Go - No Go, Doesn't Mean Never Go
This is one of the most misunderstood concepts that is being shared by many. Project Kill The Flashover introduced this concept with not just a phrase but with a decision model based on data not opinion in order to help firefighters make a more informed decision prior to moving forward. Keep in mind that Go/No, Go doesnt mean Never Go; it simply means we must mitigate the factors or variables that will cause us thermal insult prior to moving forward.
The Go, No/Go Decision Model consists of several components.
1) Tactical 360:(looking for Thermal Cues)-
First Identify the flow path, location & severity of the fire, look for cold spots (areas of low pressure) as this is where the fire may travel next, and any signs of a victim.
Next, look for heat signatures on the top of window frames as the frames will indicate thermal cues. Also note the temps of Side A and compare it again when you finish your lap. Insure your distance is the same so that your temps will be consistent and that you are within the optimal distance of the TIC's range. As the first due officer, you may choose to open the front door and make a quick check for victims, confirm the layout of the home, and the location of the fire. Is so, use an extinguisher to 3-D the door.
2) Access or Making Entry: If prior to entry the following variables are noted:
A) Turbulent and High Velocity Smoke.
B) Rapidly descending neutral plane occupying more than 50% of the access opening.
C) Temperatures at or above 500 degrees.
D) Not able to observe any data through the Thermal Imaging Camera due to Saturation or over-temperature which means the temperatures of the environment are beyond the capabilities of the TIC and also our PPE.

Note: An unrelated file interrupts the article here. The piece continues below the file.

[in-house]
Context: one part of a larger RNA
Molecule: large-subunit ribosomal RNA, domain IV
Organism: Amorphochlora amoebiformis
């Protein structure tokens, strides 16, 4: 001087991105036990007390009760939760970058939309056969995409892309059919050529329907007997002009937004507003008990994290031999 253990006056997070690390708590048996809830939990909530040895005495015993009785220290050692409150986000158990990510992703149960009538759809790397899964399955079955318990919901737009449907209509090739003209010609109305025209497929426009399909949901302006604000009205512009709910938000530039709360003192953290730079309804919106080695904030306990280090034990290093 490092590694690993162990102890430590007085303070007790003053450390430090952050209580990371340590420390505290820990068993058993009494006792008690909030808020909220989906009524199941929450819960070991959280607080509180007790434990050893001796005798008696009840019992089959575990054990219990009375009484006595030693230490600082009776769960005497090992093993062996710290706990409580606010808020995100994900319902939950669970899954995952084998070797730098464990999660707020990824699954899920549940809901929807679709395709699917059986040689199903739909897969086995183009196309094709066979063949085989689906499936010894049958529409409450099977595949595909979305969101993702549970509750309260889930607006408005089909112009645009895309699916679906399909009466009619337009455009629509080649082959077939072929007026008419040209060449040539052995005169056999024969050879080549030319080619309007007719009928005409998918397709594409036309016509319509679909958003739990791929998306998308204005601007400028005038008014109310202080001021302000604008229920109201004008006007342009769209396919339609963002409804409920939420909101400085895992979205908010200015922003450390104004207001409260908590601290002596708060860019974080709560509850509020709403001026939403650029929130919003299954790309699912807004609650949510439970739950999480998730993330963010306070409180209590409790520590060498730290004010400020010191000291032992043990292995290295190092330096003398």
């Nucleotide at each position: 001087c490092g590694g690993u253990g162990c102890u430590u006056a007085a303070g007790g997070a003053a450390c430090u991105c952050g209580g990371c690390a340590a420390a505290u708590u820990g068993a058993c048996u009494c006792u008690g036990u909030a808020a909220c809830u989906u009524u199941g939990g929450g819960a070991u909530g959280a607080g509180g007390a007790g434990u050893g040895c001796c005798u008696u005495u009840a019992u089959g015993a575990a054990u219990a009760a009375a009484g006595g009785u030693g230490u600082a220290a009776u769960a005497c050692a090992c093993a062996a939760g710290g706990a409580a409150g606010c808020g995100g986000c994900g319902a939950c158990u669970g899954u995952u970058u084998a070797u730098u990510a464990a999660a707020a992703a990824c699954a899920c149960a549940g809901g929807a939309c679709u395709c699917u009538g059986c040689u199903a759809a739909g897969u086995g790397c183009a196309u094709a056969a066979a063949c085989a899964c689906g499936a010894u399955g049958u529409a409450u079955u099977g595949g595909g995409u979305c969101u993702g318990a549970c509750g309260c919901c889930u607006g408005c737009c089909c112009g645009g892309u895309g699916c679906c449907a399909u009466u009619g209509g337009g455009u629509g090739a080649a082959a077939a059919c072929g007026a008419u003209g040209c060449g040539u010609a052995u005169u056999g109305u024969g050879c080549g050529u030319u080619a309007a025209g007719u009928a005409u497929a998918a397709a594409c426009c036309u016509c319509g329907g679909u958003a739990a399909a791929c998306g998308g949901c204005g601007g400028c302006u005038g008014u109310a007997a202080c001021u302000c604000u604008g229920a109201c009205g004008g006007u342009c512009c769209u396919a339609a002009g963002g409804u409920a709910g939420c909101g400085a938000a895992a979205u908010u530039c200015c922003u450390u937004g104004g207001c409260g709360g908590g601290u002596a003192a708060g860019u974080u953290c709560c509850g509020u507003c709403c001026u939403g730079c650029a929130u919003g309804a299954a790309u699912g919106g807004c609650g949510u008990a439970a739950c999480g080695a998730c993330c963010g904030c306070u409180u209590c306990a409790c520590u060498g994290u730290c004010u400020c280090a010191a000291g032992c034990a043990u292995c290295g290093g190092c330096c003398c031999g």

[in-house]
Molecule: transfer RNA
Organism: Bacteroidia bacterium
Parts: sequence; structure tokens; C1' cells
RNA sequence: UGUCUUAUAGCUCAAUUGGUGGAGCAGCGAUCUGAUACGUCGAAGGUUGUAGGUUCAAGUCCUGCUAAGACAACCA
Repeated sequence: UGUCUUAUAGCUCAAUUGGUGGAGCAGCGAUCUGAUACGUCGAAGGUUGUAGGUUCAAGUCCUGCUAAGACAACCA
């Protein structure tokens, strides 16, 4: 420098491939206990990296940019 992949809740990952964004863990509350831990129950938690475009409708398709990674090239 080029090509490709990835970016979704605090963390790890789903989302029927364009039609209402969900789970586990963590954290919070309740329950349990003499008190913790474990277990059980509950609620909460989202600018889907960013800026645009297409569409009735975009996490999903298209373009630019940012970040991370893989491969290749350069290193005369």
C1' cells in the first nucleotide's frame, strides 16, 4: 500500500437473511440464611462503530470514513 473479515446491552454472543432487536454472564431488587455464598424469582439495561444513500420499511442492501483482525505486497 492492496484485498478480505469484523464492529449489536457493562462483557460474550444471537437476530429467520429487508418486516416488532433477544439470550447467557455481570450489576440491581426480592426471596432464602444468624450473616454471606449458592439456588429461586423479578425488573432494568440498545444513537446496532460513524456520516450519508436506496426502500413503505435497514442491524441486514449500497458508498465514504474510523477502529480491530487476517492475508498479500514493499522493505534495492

These factors would be indicative of a No-Go until we mitigate them. Examples of this would be cooling the environment below 500 degrees, controlling the air (door control, hanging a curtain or smoke blocker), changing the focal point of the TIC to a lower height to observe the thermal severity of the environment to more accurately determine the conditions we are facing.
Once these variables have been addressed the firefighters should see:
A) Slow moving smoke.
B) Neutral plane rising
C) Temperatures below 500 degrees.
E) Observable data on the TIC.
By practicing this model not merely at the access point but as firefighters transition through the structure they can maintain a thermally survivable space.
This is but a small sample on this subject. If you would like to learn more, join the KTF Society today and you will have access to learning materials and monthly educational offerings where we can learn together.
Remember, lets be intelligently aggressive firefighters making more informed decisions based on the knowledge, training, and resources we have. Keep learning and keep improving! Thanks again for all that you do for the fire service,
Instructor Andy Starnes